Karela Fry

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What does Anna Hazare want?

with one comment

August 25, 2011

Yesterday the government offered to change its draft of the Lokpal bill to bring the Prime Minister’s office under the purview of the act. It also offered to take both their draft and that of the Kejriwal-Bhushan-Hazare-Bedi organization to the parliament. This did not bring the agitation to an end. The team’s new demands include all the old demands which have not been met, and a few others. Here is the current tally via TOI:

The 74-year-old Gandhian said that to end his fast, he had set the following conditions before the government: Discuss the Jan Lokpal Bill in Parliament, bring lower bureaucracy under the Lokpal, appoint Lokayuktas in the states and prepare a citizens’ charter.

August 17, 2011

In an article written before the dramatic and ill-thought-out arrest of Anna Hazare and several others on August 16, Tehelka addressed the question that a lot of people are asking: namely, what the main differences between Anna Hazare’s movement and the government are now. The article quotes Prashant Bhushan:

1) There should be a provision to set up State Lokayuktas simultaneously with a central Lokayukta through the central Lokpal Bill. (The government’s bill has only made provision for setting up a central Lokpal. This would mean to push for setting up Lokayuktas in all the states might need civil society to create separate and heated agitations in each of these states.)

2) A more broad-based selection process for the Lokpal along the lines suggested by them. (This is a fair demand as the government draft has made no attempt to ensure the independence of the Lokpal and remove the problem of “conflict of interest” in the selection process)

3) A better and more fool-proof process for removal of Lokpal if there is any misconduct, along the lines suggested by Team Anna. (Again, this is a fair demand as the removal clause in the government draft would allow for a lot of interference and discretion from the government, thereby compromising the independence of the Lokpal.)

4) Inclusion of a strong whistleblower protection program in the government’s Lokpal Bill. (Again a reasonable demand from Team anna as the current government draft has ignored this altogether.)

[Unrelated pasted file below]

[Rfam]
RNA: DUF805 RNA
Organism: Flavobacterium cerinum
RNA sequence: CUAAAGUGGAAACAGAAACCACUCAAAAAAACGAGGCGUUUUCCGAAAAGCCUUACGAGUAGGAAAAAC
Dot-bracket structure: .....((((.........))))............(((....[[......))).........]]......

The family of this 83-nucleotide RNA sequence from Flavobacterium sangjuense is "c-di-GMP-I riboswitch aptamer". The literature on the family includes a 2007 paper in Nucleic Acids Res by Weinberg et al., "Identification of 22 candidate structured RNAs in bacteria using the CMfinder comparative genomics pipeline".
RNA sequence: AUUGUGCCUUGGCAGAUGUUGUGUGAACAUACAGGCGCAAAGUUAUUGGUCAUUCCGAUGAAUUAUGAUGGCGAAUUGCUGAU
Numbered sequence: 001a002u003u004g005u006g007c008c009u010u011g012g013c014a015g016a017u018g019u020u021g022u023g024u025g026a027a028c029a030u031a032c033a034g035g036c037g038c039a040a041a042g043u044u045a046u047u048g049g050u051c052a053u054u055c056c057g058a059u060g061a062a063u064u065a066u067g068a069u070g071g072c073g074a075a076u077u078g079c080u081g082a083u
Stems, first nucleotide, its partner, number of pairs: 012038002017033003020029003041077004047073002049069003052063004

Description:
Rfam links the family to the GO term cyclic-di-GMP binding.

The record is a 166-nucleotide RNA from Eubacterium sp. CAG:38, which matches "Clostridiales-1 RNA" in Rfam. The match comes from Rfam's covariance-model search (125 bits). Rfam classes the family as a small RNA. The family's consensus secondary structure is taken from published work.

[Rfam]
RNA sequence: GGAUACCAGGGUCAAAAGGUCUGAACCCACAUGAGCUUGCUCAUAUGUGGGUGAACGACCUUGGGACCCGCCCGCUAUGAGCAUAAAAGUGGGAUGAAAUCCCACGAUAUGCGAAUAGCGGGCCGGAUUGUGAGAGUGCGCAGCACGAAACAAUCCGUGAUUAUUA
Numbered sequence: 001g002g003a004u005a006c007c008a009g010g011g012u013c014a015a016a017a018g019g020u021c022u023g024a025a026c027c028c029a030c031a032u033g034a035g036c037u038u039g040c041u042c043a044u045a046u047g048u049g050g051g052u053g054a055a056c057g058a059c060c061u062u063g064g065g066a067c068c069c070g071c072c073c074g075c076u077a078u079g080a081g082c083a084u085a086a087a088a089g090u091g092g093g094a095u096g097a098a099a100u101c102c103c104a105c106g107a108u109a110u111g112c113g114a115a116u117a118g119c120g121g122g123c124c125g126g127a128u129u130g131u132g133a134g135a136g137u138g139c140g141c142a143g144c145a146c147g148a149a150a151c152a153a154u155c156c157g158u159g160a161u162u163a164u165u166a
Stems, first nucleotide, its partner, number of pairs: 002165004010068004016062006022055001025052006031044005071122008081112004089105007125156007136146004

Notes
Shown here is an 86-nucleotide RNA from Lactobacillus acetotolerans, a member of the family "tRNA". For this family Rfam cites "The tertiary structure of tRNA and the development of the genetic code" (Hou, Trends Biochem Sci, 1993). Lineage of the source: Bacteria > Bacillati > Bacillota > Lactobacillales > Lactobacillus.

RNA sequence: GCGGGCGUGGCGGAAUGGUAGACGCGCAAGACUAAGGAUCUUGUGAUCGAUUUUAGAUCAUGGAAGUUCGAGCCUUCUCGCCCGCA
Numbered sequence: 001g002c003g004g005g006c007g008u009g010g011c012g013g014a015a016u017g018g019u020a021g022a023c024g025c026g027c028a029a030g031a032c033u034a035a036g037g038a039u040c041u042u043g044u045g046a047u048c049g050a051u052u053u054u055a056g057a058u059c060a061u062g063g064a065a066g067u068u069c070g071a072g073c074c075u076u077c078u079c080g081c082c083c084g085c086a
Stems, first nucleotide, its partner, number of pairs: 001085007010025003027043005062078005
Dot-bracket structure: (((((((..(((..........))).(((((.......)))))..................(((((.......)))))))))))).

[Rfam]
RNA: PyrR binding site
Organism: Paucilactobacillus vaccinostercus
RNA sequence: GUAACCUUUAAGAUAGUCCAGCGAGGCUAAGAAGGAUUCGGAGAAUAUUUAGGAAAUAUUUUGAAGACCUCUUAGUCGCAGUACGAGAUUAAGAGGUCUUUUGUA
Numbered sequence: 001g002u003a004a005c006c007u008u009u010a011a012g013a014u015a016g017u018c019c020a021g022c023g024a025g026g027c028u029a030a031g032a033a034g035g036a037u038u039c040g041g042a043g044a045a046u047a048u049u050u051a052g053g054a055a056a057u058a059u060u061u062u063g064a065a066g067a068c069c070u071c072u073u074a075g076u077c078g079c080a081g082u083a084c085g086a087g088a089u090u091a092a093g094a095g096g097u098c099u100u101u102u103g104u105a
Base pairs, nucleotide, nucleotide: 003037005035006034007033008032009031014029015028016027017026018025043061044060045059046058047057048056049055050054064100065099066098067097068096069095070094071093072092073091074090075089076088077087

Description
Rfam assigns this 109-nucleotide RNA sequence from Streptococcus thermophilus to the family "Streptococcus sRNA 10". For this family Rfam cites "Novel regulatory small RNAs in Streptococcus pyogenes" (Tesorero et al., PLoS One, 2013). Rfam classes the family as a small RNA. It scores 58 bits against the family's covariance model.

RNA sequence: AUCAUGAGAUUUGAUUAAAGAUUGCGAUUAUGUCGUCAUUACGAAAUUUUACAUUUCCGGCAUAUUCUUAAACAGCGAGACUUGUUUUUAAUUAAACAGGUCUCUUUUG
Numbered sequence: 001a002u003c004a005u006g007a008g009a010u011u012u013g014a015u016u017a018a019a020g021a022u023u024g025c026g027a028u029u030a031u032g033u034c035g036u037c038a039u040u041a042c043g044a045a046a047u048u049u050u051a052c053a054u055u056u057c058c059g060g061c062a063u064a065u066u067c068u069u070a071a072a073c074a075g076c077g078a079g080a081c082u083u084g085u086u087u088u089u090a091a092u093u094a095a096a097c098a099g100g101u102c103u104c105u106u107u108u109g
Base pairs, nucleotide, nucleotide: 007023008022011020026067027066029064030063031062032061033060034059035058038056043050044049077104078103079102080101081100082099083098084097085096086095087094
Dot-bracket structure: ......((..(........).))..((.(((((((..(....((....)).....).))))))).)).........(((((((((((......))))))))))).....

5) Removal of the clause in the government bill that currently has a provision that might allow for severe harassment of the complainant or whistleblower, thereby deterring people from complaining.

6) Bring the CBI entirely under the Lokpal. (This demand remains somewhat contentious as the government draft bill has already created provision for the Lokpal to have an independent investigative agency. But Team Anna wants the government to have no agency looking into corruption under their power at all.)

While most people agree with the idea that there should be a check on corruption in the government, there is wide disagreement with the draft bill initially presented by Hazare and his co-workers. The article has a paragraph which sums up the unease that many feel about the movement:

Rallies, hunger strikes, even other more escalated forms of peaceful protest are legitimate ways to draw attention to grievance. But there can be no substitute for reasoned debate as far as legislation goes.

The questions that remain: why is the government adamant on its stand? Why do other political parties who are supposedly pro-Hazare not introduce their bill as a private member’s bill?


One Response

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  1. […] the best report I’ve come across on the parliament’s resolution yesterday which broke Hazare’s movement: Today’s resolution only claims the House “agrees in principle” on a citizen’s charter, […]

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